8. So I've realized that with all the posts I've done on Doctor Who, I never actually looked at the theory behind how the T.A.R.D.I.S. can actually travel through time. There have actually been studies into how a time-travelling space might work in this universe and the findings have led physicists to believe it is theoretically possible for a T.A.R.D.I.S. to exist and to function as it does on the show in our universe. The research paper is called Traversable Achronal Retrograde Domains In Spacetime (see what they did there?) and it was written by a pair of physicists named Ben Tippet and David Tsang. Tippet and Tsang proposed a spacetime geometry in which retrograde time travel, travelling back and forth along one's own timeline, is possible. A spacetime geometry is when spacetime- the fabric of the universe (where everything has happened, happens, and will happen in the future)- is arranged in a certain pattern. This is a fairly complex topic; however to put it simply, space exists of three dimensions (X,Y,Z) and time creates a fourth dimension. There are many theories as to how this spacetime geometry might be structured- the most famous being the Euclidean and Minkowski space. In order for retrograde time travel to be possible, spacetime geometry must be structured in a way such that the time dimension curves around and back in on itself. This spacetime structure- called closed timelike curve or CTC- would theoretically allow one to hop from their current space and time to another space and time (i.e. the idea of the "time votex"- basically a wormhole- that the T.A.R.D.I.S. flies through). Essentially the T.A.R.D.I.S. would create its own sort of bubble containing a closed timelike curve, which it would use to travel through time and space. So that's essentially what the universe would have to look like for the T.A.R.D.I.S. to exist. Given the vastness of the universe and how long it has and will exist, there actually is a possible these conditions already exist somewhere and that a race like the Timelords already exists out there too. So that's about it, thanks for taking the time to read this. If you're interesting in learn more you can find Traversal Achronal Retrograde Domains In Timespace by Tippet and Tsang or you can check The Blue Box White Paper, which takes a more basic approach to the concept; both of these papers should be online if you search for the title.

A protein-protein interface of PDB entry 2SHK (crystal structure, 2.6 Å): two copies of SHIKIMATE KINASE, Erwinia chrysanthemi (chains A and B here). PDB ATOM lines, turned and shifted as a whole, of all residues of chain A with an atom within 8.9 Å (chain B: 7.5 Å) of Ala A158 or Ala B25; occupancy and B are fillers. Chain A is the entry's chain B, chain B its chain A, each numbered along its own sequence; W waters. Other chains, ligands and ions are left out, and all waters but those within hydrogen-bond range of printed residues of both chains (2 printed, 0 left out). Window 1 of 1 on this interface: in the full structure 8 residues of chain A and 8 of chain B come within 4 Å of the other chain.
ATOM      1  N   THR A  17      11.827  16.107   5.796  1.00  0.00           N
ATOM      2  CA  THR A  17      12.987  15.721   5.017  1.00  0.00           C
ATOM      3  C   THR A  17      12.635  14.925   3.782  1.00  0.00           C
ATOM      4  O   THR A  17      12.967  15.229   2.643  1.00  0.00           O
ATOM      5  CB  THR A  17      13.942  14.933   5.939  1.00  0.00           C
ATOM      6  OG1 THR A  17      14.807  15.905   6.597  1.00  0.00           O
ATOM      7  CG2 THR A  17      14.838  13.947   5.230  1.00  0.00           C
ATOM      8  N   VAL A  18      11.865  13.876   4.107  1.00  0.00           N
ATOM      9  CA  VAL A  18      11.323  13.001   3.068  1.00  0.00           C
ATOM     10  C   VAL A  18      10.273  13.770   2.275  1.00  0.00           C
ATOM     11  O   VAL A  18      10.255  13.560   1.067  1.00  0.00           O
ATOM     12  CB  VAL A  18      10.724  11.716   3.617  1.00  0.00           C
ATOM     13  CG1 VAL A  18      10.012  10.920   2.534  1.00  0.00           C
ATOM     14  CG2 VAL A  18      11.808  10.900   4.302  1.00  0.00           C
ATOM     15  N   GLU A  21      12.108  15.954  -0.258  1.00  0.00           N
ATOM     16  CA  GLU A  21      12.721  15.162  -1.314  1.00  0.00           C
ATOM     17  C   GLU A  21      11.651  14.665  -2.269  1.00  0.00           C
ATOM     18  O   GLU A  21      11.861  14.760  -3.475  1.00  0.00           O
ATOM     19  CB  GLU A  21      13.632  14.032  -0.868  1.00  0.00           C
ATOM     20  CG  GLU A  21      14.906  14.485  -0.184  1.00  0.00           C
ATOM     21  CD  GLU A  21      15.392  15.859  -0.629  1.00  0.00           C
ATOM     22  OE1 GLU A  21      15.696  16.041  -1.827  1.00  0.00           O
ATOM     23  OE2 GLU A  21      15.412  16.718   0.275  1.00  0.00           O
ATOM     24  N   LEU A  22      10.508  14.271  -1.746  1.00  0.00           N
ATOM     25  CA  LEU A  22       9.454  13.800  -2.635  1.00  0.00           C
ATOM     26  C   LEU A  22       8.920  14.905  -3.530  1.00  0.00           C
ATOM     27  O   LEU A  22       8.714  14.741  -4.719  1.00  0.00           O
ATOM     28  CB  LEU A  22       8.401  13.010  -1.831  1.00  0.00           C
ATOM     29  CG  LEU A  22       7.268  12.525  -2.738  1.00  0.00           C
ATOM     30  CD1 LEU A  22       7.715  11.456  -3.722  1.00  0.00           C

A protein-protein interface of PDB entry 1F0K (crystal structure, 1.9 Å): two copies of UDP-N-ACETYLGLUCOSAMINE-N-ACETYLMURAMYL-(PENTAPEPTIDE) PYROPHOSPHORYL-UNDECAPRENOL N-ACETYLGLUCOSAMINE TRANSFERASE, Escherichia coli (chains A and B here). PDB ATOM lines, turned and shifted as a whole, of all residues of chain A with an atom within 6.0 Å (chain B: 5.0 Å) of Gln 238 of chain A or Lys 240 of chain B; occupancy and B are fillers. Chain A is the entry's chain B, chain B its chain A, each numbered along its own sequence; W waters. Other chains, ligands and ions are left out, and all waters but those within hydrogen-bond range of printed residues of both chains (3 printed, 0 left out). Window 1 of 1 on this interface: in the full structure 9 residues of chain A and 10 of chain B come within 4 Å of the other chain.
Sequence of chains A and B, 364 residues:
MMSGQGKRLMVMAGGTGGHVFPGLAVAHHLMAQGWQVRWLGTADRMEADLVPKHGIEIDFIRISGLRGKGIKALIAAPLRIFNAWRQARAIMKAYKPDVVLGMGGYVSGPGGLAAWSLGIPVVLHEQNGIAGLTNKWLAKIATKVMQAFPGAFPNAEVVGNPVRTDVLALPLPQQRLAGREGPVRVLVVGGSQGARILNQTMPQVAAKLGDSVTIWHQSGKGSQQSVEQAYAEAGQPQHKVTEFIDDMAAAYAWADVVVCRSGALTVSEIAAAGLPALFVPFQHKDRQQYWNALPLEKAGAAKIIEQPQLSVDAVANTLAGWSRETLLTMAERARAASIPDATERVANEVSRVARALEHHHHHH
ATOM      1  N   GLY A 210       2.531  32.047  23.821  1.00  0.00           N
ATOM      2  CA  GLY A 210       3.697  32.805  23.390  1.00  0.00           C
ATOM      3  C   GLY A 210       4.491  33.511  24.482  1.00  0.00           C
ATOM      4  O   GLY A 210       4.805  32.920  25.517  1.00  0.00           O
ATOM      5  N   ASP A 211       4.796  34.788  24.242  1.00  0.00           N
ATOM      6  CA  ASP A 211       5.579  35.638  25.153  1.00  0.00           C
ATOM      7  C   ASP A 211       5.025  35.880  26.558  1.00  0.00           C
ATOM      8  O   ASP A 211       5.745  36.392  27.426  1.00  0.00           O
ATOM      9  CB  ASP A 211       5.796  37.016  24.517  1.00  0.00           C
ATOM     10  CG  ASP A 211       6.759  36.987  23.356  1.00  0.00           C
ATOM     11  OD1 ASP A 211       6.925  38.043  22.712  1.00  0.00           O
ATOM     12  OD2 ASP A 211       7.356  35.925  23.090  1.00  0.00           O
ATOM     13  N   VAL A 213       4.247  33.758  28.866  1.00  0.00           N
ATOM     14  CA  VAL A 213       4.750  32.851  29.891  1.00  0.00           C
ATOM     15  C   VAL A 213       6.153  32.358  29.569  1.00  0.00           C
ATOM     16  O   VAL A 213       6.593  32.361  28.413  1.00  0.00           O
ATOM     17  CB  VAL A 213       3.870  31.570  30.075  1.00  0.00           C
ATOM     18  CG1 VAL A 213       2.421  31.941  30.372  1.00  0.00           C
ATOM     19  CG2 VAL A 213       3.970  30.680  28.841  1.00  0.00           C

9. Thanks? I can split it into two posts if that would make it better.
  10. Yes, I'm adding another show! The other day I was watching a newer episode of the Big Bang Theory when I realized that there could be some good things to talk about in this show. After a bit a research, I was definitely right about that. So let's start here: So, Sheldon- a super smart astrophysicist- is trying to teach Penny- an average human with no knowledge of physics- about some basic physics concepts. One such concept is Newton's equations for gravity and gravitational force, or Newton's Law for Universal Gravitation. I should start this by saying that he his referring objects falling a vacuum, not in regular space. The equation he writes on the board is Fg=(GMm)/(r2), where G= universal gravitation constant (6.67x10-11), M=mass of the planet, m=mass of the object, and r=radius of orbit. We also know from Newton's Second Law that Fg=ma, where m=mass of the object and a=acceleration of the object. Setting those equal to one another, since both are equation to Fg, yields the following. (GMm)/(r2)= ma => a=(GM)/(r2) => a=g But wait, there's more! Another known concept is that g= (GM)/(r2), where g is the acceleration due to gravity on a given planet (usually Earth). So lets add that above (see the bold letters). Once he works this out, Sheldon asks Penny what this means we know. For one, it means that the object is accelerating towards the planet's center of gravity (downward) since it is being acted on by the force of the planets gravitational field. It also means that the object is accelerating due to the force of gravity of the planet it is on or above and that this acceleration is uninterrupted. If a=g exactly there are no other forces on the object as it accelerates. An force in the upward direction (opposite the acceleration) would slow down (decrease) the acceleration of the object and added downward force would increase. Therefore if a=g, there is no other forces besides the force of gravity acting on the object. This can happen because the object is considered to falling in vacuum, which means that mass and size don't affect acceleration, there are no other forces acting on the object and thus a=g is possible. Ok! So there's some pretty neat, albeit basic, uses for some of Sir Isaac Newton's laws. Other than that, enjoy the rest of the clip (its quite funny) and thanks for reading!